Luxury Family Holidays Handpicked for Parents

Kodomo Q&A

Cosmopolitan’s Travel Editor Amanda Statham

amanda-stathamAmanda Statham is mum to Sonny, 5, and Sol, 1, and the Travel Editor of Cosmopolitan magazine. She also freelances for The Telegraph, The Times, Family Traveller and many others publications.

Q: What is your first childhood memory of travel?
My family went to Wales most summers to a little pink cottage called The Nant, which was on farmland close to a huge beach. My brother and I used to roam freely; there were fossils in the slate walls, cows being milked and dens to build. The cottage didn’t have electricity, so it was candles at night and I remember mum and dad kept wine in a well to keep it cool. St David’s, the country’s smallest city, was close by and we used to go to a great parlour for ice-creams. It was idyllic and always seemed be sunny (though we once went during a wet, cold autumn half-term and it definitely wasn’t so joyous).

Q: Where have you had your best holiday to date? 
It’s hard to name just one. Diving with about 40 sharks off Kicker Rock in the Galapagos with Céline Cousteau (Jacques’ granddaughter) to launch charity Shark Count was pretty memorable. An incredible safari in Zambia and Malawi, where we saw way more than the “big five” and got transfers on tiny four-seater planes, is also burnt in my memory. Leopard tracking in the Musandam Peninsula in Oman: another highlight. Then there’s honeymooning on a tiny boat in French Polynesia, surfing at the crack of dawn on a beach near Lima and eating the freshest seafood at Camps Bay in South Africa… I’d better stop, this is making me want to jump on the nearest plane.

Q: Where was the first place you went with a little one in tow? How did it go?
Devon was Sonny’s first road trip when he was a couple of months old. The journey was traumatic as I was driving solo and had to keep stopping when he cried and for feeds, but it was for worth it when we got there. He did another road trip to France when he was five months old and we went for four weeks, our logic being if we were going to have sleepless nights we may as well do it somewhere beautiful and warm. We travelled down the west coast, staying in a mix of hotels and campsites, and it was wonderful. Sol’s first trip was to Vevey in Switzerland when he was seven weeks; I did the whole thing solo by train from London and it was easier than I expected as he slept a lot in the pram.

Q: How do you find the experience of travelling with children generally?
I love it. When people say ‘you’re brave’ I disagree as I think it’s harder to look after toddlers at home. When you’re travelling there’s always something new to see and stimulate them; at home it can be monotonous, particularly on a rainy day when time can start to drag. I sometimes miss things like their beds (we always seem to end up in one big bed on trips), and we’ve had some melt-downs on flights I’d rather not repeat but, on the whole, I’d much prefer to be travelling with them than not.

Q. Do you ever travel with your children for work?
Yes. In fact, nearly all of our trips / holidays are for work. Occasionally I go away without them, but if possible I prefer to travel with my kids.

Q: Where was your best holiday with your child?
Sonny went to Fez in Morocco when he was three and it was an unexpectedly brilliant experience. He was mesmerised by the men in jellabas, the donkeys, the live chickens in the market and the noise coming out of the mosques at prayer time – he thought it was a whale. Equally as good was a holiday at Jakes in Jamaica. I remember him raucously playing with local kids while we watched a movie under the stars and not wanting the evening to end. I took Sol to Mauritius recently and seeing him in the warm water, running around on the white sand beaches, eating fish and drinking coconut juice made me want to move to a tropical island to raise them. Everything’s easier in the sunshine, including childcare.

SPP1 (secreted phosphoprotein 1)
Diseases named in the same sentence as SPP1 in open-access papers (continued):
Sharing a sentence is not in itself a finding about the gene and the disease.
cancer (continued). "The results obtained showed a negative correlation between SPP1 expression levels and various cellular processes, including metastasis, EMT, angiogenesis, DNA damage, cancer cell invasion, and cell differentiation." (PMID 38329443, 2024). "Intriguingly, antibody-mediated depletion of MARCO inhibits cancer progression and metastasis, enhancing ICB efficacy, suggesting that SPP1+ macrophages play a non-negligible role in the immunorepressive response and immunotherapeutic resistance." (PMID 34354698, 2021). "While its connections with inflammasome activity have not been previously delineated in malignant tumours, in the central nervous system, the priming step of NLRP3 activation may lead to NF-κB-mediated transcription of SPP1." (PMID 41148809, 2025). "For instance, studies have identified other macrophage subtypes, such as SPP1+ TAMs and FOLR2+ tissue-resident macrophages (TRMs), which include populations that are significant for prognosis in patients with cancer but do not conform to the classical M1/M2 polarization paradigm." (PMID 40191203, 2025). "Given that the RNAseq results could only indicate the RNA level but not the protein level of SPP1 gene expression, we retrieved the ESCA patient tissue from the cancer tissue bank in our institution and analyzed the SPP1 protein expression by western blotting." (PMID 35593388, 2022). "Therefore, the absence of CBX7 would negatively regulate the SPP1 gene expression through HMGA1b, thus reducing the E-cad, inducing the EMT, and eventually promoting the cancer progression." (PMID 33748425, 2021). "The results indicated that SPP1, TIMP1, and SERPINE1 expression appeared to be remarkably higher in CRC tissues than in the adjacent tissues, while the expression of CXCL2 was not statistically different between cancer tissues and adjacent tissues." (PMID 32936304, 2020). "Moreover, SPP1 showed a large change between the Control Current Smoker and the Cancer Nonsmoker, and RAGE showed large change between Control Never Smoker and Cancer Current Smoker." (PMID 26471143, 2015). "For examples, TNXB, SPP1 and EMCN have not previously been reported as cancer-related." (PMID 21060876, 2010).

Q: And your worst?
Sonny was very ill when he was one on a Sunsail holiday in Greece. He got food poisoning from a local restaurant (tip: don’t let a toddler try taramasalata in an unknown eatery) and was so hideously sick all night I panicked and woke up the on-site doctor, who looked after him. We’re lucky that’s been our only major incident while away; however, it was memorable enough for me to now always travel with a bit of medicine, such as Calpol.

Q: What is your must-have travel accessory when away with children?
When they’re young, a harness is a must-have, as it allows you to use both hands (particularly important when you have another child or need to pull a suitcase). I’m afraid I’m going to say an iPad when they get older – there’s nothing wrong with watching an hour of Octonauts on a flight or making an animation on ABCYa app.

Q: And top tips for travel with kids?
Wear them out. Children seem to sleep better than adults on planes, so try and do as much as possible before you board – climbing stairs, walking on travelators, it’s all exercise.
Remember ferries exist. It’s not until I had little kids that I got into ferries and realised how great they are – you can walk around, get food, watch a movie, sleep in a bunk, even spot whales at breakfast if you’re travelling to Santander in Spain. It’s as exciting as the holiday itself when you’re four. And you can drive off it in your own car filled to capacity with ‘stuff’. Genius.
Make friends with cabin crew. They will be your saviour when you need extra milk or an extra seat, so your little one can lie down and they sometimes hold your baby while you go to the loo.